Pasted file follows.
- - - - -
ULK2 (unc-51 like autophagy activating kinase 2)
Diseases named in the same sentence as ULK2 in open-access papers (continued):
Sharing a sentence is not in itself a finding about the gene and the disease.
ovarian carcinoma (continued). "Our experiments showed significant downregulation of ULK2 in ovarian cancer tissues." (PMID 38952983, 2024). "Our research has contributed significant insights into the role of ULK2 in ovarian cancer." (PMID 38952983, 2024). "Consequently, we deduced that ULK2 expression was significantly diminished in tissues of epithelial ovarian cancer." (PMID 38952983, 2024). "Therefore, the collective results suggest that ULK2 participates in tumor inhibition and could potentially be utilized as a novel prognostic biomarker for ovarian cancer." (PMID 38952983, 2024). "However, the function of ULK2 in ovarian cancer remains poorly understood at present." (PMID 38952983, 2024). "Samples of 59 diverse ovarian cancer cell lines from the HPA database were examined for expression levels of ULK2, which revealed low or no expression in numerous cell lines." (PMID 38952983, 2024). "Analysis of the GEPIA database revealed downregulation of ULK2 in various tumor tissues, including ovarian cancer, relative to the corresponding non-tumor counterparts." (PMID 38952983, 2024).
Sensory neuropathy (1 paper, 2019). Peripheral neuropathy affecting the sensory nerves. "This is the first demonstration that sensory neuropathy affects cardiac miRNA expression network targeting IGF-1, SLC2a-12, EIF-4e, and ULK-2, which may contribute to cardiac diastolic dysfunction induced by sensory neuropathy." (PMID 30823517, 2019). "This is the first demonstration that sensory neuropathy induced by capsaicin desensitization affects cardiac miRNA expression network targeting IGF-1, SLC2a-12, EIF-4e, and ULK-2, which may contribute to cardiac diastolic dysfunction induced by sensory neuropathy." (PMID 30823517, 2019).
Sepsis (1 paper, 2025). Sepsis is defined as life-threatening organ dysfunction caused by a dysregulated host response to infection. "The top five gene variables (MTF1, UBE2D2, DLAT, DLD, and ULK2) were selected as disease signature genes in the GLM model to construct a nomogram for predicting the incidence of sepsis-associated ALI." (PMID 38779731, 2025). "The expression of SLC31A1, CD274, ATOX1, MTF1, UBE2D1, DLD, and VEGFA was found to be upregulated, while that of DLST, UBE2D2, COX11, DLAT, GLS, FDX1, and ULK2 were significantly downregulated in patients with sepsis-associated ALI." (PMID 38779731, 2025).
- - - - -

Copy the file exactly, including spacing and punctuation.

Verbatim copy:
ULK2 (unc-51 like autophagy activating kinase 2)
Diseases named in the same sentence as ULK2 in open-access papers (continued):
Sharing a sentence is not in itself a finding about the gene and the disease.
ovarian carcinoma (continued). "Our experiments showed significant downregulation of ULK2 in ovarian cancer tissues." (PMID 38952983, 2024). "Our research has contributed significant insights into the role of ULK2 in ovarian cancer." (PMID 38952983, 2024). "Consequently, we deduced that ULK2 expression was significantly diminished in tissues of epithelial ovarian cancer." (PMID 38952983, 2024). "Therefore, the collective results suggest that ULK2 participates in tumor inhibition and could potentially be utilized as a novel prognostic biomarker for ovarian cancer." (PMID 38952983, 2024). "However, the function of ULK2 in ovarian cancer remains poorly understood at present." (PMID 38952983, 2024). "Samples of 59 diverse ovarian cancer cell lines from the HPA database were examined for expression levels of ULK2, which revealed low or no expression in numerous cell lines." (PMID 38952983, 2024). "Analysis of the GEPIA database revealed downregulation of ULK2 in various tumor tissues, including ovarian cancer, relative to the corresponding non-tumor counterparts." (PMID 38952983, 2024).
Sensory neuropathy (1 paper, 2019). Peripheral neuropathy affecting the sensory nerves. "This is the first demonstration that sensory neuropathy affects cardiac miRNA expression network targeting IGF-1, SLC2a-12, EIF-4e, and ULK-2, which may contribute to cardiac diastolic dysfunction induced by sensory neuropathy." (PMID 30823517, 2019). "This is the first demonstration that sensory neuropathy induced by capsaicin desensitization affects cardiac miRNA expression network targeting IGF-1, SLC2a-12, EIF-4e, and ULK-2, which may contribute to cardiac diastolic dysfunction induced by sensory neuropathy." (PMID 30823517, 2019).
Sepsis (1 paper, 2025). Sepsis is defined as life-threatening organ dysfunction caused by a dysregulated host response to infection. "The top five gene variables (MTF1, UBE2D2, DLAT, DLD, and ULK2) were selected as disease signature genes in the GLM model to construct a nomogram for predicting the incidence of sepsis-associated ALI." (PMID 38779731, 2025). "The expression of SLC31A1, CD274, ATOX1, MTF1, UBE2D1, DLD, and VEGFA was found to be upregulated, while that of DLST, UBE2D2, COX11, DLAT, GLS, FDX1, and ULK2 were significantly downregulated in patients with sepsis-associated ALI." (PMID 38779731, 2025).